Late summer heralds in new beginnings for many; children are off to school for the first time, some are making the transition to high school, adults are off to college and universities and some of our littlest children are beginning their nursery journey.
All of these journeys are full of excitement, mysteries and more than a little trepidation.
As an adult, we have life experiences that give us skills and the ability to manage all these emotions. We know that these feelings are temporary and that in time any anxious feelings will subside.
Babies and little children have no such abilities. They have relied solely on their parents or other significant adults to give them the comfort and security they need to thrive and flourish. Beginning nursery is often the first time that very young children will need to form attachments to unfamiliar adults.
Even older children need support from understanding parents and practitioners to make a smooth transition.
How do practitioners support transitions?
Any practitioners’ first step is to put themselves in the place of these little ones and have a real understanding of what is being expected of them; to know that children will need support and understanding whilst they establish new connections.
They will spend time initially with the child whilst mum or dad or other family member is close by. Having the comfort of a trusted adult nearby gives the child the confidence needed to make those first tentative steps of reaching out to others. Staff will try and find out what toys/ activities the child is interested in and use this information to help establish a positive relationship.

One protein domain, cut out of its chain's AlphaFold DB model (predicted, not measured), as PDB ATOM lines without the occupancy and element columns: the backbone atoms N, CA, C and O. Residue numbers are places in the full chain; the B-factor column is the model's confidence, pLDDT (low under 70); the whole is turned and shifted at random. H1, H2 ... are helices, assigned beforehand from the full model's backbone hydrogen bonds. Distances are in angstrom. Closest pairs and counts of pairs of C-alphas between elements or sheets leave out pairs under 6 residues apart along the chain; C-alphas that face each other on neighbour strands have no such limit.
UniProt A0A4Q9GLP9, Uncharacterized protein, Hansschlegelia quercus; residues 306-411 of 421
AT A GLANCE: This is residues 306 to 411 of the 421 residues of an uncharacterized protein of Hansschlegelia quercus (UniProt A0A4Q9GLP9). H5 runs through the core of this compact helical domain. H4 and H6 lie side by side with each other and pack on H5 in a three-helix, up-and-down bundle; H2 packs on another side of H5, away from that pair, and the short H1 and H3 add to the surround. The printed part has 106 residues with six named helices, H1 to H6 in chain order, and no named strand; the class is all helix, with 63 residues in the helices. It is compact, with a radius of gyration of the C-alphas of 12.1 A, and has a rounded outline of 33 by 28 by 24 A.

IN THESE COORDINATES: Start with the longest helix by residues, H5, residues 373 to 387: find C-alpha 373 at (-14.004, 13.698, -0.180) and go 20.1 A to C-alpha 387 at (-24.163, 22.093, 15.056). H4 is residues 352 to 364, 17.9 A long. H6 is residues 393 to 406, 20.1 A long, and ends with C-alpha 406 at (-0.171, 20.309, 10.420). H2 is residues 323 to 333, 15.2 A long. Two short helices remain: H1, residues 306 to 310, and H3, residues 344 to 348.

In the Little Stars and Rainbow rooms, the children will play in small groups which help with feelings of security. In the Sunshine room, there are many exciting activities and experiences to encourage new children to come and get involved.
We try to foster feelings of belonging – each child has their own peg and shoe box, displaying their own photo. The Rainbow Room have a “Cuddle Circle” where children can learn about, and experience, what being a good friend means. Staff are always available to talk with parents who have concerns and will happily answer any questions. In each room there are workers who are parents themselves, and understand how difficult it can be leaving your children with someone else. Parents who are anxious can call the nursery any time to check on their child’s progress and if we are friends on Facebook, we will send a pic or two of their day whilst they are settling in.
How can parents can help?
One of the best and easiest ways parents can help is to appear calm, happy and enthusiastic about coming to nursery. Children are super sensitive to moods and can quite skilfully pick up on any anxieties sensed. Find out about their day at nursery and use that to talk about the nursery at home. Be realistic and anticipate there might be tears but know they won’t last.
Once children realise that the people who look after them are kind and fun, there are friends to be made, fun to be enjoyed and most importantly when they know mum or dad will come back, they can relax.
Then, learning can begin.